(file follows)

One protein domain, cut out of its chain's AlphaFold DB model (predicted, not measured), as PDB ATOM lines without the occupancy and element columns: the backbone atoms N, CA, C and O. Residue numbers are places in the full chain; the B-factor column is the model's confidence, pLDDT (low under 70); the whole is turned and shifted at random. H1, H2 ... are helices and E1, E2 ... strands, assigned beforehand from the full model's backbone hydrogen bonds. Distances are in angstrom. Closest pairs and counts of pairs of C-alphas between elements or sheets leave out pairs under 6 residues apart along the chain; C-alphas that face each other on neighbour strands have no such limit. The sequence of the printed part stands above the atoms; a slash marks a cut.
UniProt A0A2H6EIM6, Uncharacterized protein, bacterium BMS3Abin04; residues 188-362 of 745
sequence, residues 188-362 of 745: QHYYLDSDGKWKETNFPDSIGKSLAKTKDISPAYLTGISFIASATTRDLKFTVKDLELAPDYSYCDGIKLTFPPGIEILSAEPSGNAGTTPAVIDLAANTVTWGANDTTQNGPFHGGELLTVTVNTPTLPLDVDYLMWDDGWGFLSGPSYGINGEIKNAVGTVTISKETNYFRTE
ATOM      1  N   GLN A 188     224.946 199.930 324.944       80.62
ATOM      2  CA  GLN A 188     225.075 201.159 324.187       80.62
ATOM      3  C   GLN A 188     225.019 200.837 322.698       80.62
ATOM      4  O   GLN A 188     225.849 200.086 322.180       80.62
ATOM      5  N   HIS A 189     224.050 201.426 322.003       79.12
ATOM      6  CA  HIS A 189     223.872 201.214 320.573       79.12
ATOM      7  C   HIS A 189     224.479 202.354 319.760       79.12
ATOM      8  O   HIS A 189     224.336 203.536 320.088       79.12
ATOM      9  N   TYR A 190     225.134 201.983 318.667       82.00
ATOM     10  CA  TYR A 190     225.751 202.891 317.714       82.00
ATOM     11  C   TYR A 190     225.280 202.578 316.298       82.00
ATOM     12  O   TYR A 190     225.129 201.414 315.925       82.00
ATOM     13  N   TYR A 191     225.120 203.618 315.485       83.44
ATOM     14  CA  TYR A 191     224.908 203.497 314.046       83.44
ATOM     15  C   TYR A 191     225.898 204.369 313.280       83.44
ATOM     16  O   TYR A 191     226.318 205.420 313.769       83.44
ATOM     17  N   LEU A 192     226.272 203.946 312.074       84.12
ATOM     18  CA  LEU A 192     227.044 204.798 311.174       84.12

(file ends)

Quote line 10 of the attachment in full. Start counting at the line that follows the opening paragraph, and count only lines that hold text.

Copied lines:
ATOM      8  O   HIS A 189     224.336 203.536 320.088       79.12